Man steals best friend's fiancé as an act of revenge


**This is a work of nonfiction based on actual events as told to me by a friend, who experienced them firsthand; used with permission.

Grudges can be toxic. Stealing someone’s partner to get back at them is even worse. It goes beyond taking something that doesn’t belong to you and significantly impacts the people involved and the relationships around them.

That’s precisely what happened in the case of “Jeff” and “Bob.”

The two men had been best friends since they were little tykes. Their moms had come up together, so the boys had grown up side by side, attending the same schools and even sharing a few classes.

When they went off to college, Jeff started dating Jenny, Bob’s childhood crush. Bob was furious, and the two men stopped talking for months. But they eventually smoothed things over, like they always did.

Jeff’s relationship with Jenny lasted more than four years, and the two eventually got engaged. Bob was still hurt but put on a brave face and tucked his feelings away.

“Some grudges may be relatively short-lived, eventually getting resolved or simply fading away, while others can last a lifetime.” — Sarah Vanbuskirk, VeryWell Mind

As the wedding date approached, Jenny became increasingly distant. Jeff blew it off as pre-wedding jitters until Jenny confessed that she had been seeing another man.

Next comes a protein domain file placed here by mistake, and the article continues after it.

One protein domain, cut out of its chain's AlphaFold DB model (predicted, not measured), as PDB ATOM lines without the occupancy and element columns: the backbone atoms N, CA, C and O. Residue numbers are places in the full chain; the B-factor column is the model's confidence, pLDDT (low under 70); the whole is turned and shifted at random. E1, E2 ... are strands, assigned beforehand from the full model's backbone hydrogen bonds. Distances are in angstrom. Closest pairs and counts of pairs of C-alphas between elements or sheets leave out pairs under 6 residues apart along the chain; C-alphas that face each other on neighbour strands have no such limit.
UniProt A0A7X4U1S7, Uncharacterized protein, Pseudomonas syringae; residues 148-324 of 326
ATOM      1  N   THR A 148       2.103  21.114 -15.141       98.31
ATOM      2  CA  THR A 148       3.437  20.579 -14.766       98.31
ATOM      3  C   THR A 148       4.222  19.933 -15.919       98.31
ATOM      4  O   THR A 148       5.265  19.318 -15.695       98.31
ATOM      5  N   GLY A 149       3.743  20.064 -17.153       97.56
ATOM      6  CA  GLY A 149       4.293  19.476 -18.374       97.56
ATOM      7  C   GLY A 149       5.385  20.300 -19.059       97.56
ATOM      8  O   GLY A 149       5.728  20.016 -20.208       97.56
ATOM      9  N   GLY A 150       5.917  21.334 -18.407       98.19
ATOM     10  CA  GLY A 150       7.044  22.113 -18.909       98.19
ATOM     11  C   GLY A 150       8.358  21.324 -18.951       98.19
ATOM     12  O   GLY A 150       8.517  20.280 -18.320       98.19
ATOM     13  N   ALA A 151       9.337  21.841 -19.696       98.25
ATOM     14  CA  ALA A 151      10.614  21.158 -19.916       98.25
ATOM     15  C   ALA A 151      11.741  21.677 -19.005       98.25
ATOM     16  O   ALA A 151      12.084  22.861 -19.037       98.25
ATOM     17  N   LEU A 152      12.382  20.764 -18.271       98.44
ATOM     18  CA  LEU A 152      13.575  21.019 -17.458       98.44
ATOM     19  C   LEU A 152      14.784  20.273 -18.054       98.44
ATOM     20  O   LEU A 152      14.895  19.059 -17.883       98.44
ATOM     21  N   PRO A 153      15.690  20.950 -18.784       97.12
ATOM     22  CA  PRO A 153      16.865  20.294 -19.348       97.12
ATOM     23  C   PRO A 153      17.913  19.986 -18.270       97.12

She called the wedding off only days before they were set to walk down the aisle, leaving Jeff devasted. And when Jeff discovered that the other man was Bob, his best friend since childhood, he felt betrayed beyond belief.

A cruel act of revenge blindsided Jeff. His best friend had stolen his fiancee and broken his heart. The two men never reconciled, and their mothers’ friendship was destroyed in the wreckage.

Why does revenge feel rewarding?

It’s a question that has perplexed psychologists for decades. In my opinion, revenge feels good because it allows us to feel powerful when we feel helpless.

But what Jeff and Bob’s story shows us is that vengeance can have dire consequences, both immediate and long-term. The effects of acting out a revenge plot can ripple through entire communities, destroying relationships and leaving a wake of destruction in its path.

“The desire to “get back” at someone who has hurt you is not uncommon. Feeling hurt and betrayed can cause anger and urges to inflict the same type of pain on the person that has caused it. Controlling those urges can be difficult for some and revenge porn can offer what feels like the ultimate ability to hurt and embarrass someone.” — Kurt Smith, PsyD, LMFT, LPCC, AFC

At the moment, revenge might feel good, but that feeling rarely lasts for most people. Instead, it’s replaced by guilt, regret, and a sense of emptiness. So before you act on your impulse to seek revenge, ask yourself what the actual cost of your actions will be. It may not be worth it.

Ultimately, revenge can never truly undo the wrong that was done. It only has the power to create new wounds. The best option is to learn from our experiences and move on with greater understanding and compassion for ourselves and others.

Have you ever been tempted to exact revenge? How did you handle it? Share your story in the comments.

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Intimacy + Relationship-ing Coach | Writer. Helping singles & couples create healthy loving relationships.

Los Angeles County, CA

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